Chilling in St Lucia

16 April 2018   Rodney Bay, St Lucia
We had a bit of a lie in, but there’s no peace for the wicked because we had to go to clear in.  I dropped the dinghy in the water and attached the outboard, making sure that outboard lock was in place and we had a stainless steel chain to lock the dinghy to any dock - Rodney Bay has a bad reputation for dinghy theft.

The clearance formalities were in the marina and were very straight forward.  I went in one door to see customs; through another door to see Immigration and Port Control and then exited by a third door - very organised.  The largest amount of time was spent filling in the form - there is an online clearance system called SailClear, but not having any internet yet, I had to resort to the old hand written forms in triplicate.  

Reduit Beach, St Lucia

We had a wander around the marina and the Hardware store outside the gates.  Not much has changed in six years.  We were thinking of coming into the marina for a couple of nights to wash the boat down, but it’s very expensive (£30/night) and the water is metered.  It’s much cheaper for us to be at anchor and run the water-maker for an hour each day

The nearest place to buy a SIM card is at the Rodney Bay Mall, which is a short dinghy ride across the lagoon past the marina.  There are a few banks and a reasonable supermarket there too.  Fully spammed up with Internet and cash, we dinghied back to the marina and had a fabulous Pizza and Salad with a few beers.  After spending the rest of the afternoon sleeping off our lunch, we chilled out in the evening.

17 April 2018   Rodney Bay, St Lucia
We had a chill out day hanging about on the boat.  After all the sailing that we’ve done in the past three months, it’s nice to be in a safe anchorage and do nothing.

Even though we’ve created a “For Sale” web site ( and listed Alba on several yacht sale web sites, we don’t hold up much hope in selling the boat privately in the Caribbean - it’s too much hassle for people to fly out just to look at a yacht.  We’re pretty sure that we’ll get a much better price in the USA, so the plan is to sail the boat up to the Cheasapeake next year.  It’s only 2,000 miles, so it will give us a leisurely 6 month cruise through the West Indies and the Bahamas.

Gregory, The Veggie Man

With that decision, we now know that we’re only going to be living on Alba for one more year and that we’re not going to be doing any cruising too far away from chandlers and shops.  So, it’s a great opportunity to sort through our lockers and start dumping things that we’ve carried around for the last seven years.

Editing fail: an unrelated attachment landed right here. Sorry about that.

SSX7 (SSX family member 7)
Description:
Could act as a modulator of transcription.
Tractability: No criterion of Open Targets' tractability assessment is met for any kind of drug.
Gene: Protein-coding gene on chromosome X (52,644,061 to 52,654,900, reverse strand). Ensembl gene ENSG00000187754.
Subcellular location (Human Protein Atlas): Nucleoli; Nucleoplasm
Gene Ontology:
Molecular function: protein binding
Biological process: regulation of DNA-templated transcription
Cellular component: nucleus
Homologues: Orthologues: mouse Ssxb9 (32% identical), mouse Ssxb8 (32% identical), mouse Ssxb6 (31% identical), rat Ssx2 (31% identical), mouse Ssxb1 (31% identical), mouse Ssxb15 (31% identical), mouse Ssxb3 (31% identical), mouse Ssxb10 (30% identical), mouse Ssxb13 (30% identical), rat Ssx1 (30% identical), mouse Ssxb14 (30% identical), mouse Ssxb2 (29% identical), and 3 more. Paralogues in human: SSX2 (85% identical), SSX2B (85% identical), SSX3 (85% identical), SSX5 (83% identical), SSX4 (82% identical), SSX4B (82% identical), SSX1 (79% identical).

In afternoon, I started in the front cabin and looked through all the various lockers and cupboards - it was very cathartic.  I ended up with a bag of stuff to give away; and a bag of stuff that we will be taking back to the UK; and a big bag of stuff to throw away.  The saddest item was a Sony short wave receiver that we’ve carried all the way around the world and never used.  I’d left some batteries in it, which had leaked, so the radio was junk - ah well.

18 April 2018   Rodney Bay, St Lucia
We had yet another chill-out day and couldn’t be bothered to get off the boat.

Back in June 2016, we bought a new mainsail from North Sails in Singapore, which has always had creases in it when furled.  In my opinion, it has been designed and manufactured with too much draft and is very baggy when reefed.  Unfortunately, because we’ve been moving a lot, I haven’t been able to get a North Sail loft to have a look at it.  

Valentine is the North Sail representative in St Lucia, so I asked him to come out and look at the sail.  He agreed with me that the sail is very baggy when reefed, but his sail maker is on holiday at the moment, so Valentine asked me if I could sail over to Marin in Martinique, which is 25 miles away.  They have a bigger North Sails loft there and would be able to sort it out for us.  We have agreed to go across the day after tomorrow.

Baggy main sail

“Dream Catcher” arrived from Fernando de Noronha, so in the evening,  we went over to welcome them and drank a few beers in celebration of our circumnavigations.

19 April 2018   Rodney Bay, St Lucia
We had another quiet day on the boat - it’s great not to have anything to do.

The situation with the main sail has become a little chaotic.  There are three different North Sails offices involved at the moment - St Lucia, Martinique and Singapore where we bought the sail.  Valentine in St Lucia has inspected the sail, but hasn’t given any report on what needs doing, so Gavin in Martinique wants to see the sail before he makes any comments.

I’ve been assuming that North Sails will make the modifications under warranty, but Gavin now says that the decision has to be made by Ian in Singapore and they are on the other side of the world and 12 hours ahead us, so there’s a huge lag in me asking a question and Ian replying.  

In frustration, I cancelled our trip over to Martinique.  There’s no point in spending two days sailing there and back unless the work is going to be done free-of-charge - If I have to pay for any modifications then I’d rather wait and get it done in Trinidad. 

With typical West Indies logic, once I told Gavin that I wasn’t going over to Martinique, he told me that he’s probably going to be coming over to Rodney Bay at the weekend and perhaps he could inspect the sail when he’s over here.  Why on earth didn’t he say that in the first place and save us two days sailing?